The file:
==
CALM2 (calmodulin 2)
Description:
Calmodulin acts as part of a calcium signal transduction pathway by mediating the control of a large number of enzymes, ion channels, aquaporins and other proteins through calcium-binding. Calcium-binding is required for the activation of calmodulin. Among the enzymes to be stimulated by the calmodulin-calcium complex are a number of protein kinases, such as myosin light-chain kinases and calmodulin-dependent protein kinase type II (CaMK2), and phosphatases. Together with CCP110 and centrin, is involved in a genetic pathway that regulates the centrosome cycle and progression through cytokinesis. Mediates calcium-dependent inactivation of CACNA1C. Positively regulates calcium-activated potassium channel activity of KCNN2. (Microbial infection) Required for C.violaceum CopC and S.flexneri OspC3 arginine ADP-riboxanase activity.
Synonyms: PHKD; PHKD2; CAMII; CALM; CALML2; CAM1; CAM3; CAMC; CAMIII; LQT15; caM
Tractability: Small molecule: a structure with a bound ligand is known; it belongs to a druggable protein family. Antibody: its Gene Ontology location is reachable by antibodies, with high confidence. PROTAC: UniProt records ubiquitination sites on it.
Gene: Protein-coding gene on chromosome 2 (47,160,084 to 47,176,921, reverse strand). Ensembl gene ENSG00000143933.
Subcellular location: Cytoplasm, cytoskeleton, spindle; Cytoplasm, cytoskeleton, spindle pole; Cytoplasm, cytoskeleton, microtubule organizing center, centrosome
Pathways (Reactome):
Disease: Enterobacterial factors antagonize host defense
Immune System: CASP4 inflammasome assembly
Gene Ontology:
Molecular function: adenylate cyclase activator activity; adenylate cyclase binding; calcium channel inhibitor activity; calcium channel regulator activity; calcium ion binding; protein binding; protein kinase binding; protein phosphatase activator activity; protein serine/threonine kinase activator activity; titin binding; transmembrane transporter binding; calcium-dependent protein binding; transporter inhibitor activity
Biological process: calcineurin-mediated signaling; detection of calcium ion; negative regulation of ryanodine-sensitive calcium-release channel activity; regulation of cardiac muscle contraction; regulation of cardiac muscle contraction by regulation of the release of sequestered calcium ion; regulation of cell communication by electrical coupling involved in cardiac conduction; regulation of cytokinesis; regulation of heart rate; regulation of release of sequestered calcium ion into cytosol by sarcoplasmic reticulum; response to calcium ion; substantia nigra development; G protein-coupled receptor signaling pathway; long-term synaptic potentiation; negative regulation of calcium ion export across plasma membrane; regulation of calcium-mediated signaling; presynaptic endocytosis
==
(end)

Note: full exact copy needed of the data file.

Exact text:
CALM2 (calmodulin 2)
Description:
Calmodulin acts as part of a calcium signal transduction pathway by mediating the control of a large number of enzymes, ion channels, aquaporins and other proteins through calcium-binding. Calcium-binding is required for the activation of calmodulin. Among the enzymes to be stimulated by the calmodulin-calcium complex are a number of protein kinases, such as myosin light-chain kinases and calmodulin-dependent protein kinase type II (CaMK2), and phosphatases. Together with CCP110 and centrin, is involved in a genetic pathway that regulates the centrosome cycle and progression through cytokinesis. Mediates calcium-dependent inactivation of CACNA1C. Positively regulates calcium-activated potassium channel activity of KCNN2. (Microbial infection) Required for C.violaceum CopC and S.flexneri OspC3 arginine ADP-riboxanase activity.
Synonyms: PHKD; PHKD2; CAMII; CALM; CALML2; CAM1; CAM3; CAMC; CAMIII; LQT15; caM
Tractability: Small molecule: a structure with a bound ligand is known; it belongs to a druggable protein family. Antibody: its Gene Ontology location is reachable by antibodies, with high confidence. PROTAC: UniProt records ubiquitination sites on it.
Gene: Protein-coding gene on chromosome 2 (47,160,084 to 47,176,921, reverse strand). Ensembl gene ENSG00000143933.
Subcellular location: Cytoplasm, cytoskeleton, spindle; Cytoplasm, cytoskeleton, spindle pole; Cytoplasm, cytoskeleton, microtubule organizing center, centrosome
Pathways (Reactome):
Disease: Enterobacterial factors antagonize host defense
Immune System: CASP4 inflammasome assembly
Gene Ontology:
Molecular function: adenylate cyclase activator activity; adenylate cyclase binding; calcium channel inhibitor activity; calcium channel regulator activity; calcium ion binding; protein binding; protein kinase binding; protein phosphatase activator activity; protein serine/threonine kinase activator activity; titin binding; transmembrane transporter binding; calcium-dependent protein binding; transporter inhibitor activity
Biological process: calcineurin-mediated signaling; detection of calcium ion; negative regulation of ryanodine-sensitive calcium-release channel activity; regulation of cardiac muscle contraction; regulation of cardiac muscle contraction by regulation of the release of sequestered calcium ion; regulation of cell communication by electrical coupling involved in cardiac conduction; regulation of cytokinesis; regulation of heart rate; regulation of release of sequestered calcium ion into cytosol by sarcoplasmic reticulum; response to calcium ion; substantia nigra development; G protein-coupled receptor signaling pathway; long-term synaptic potentiation; negative regulation of calcium ion export across plasma membrane; regulation of calcium-mediated signaling; presynaptic endocytosis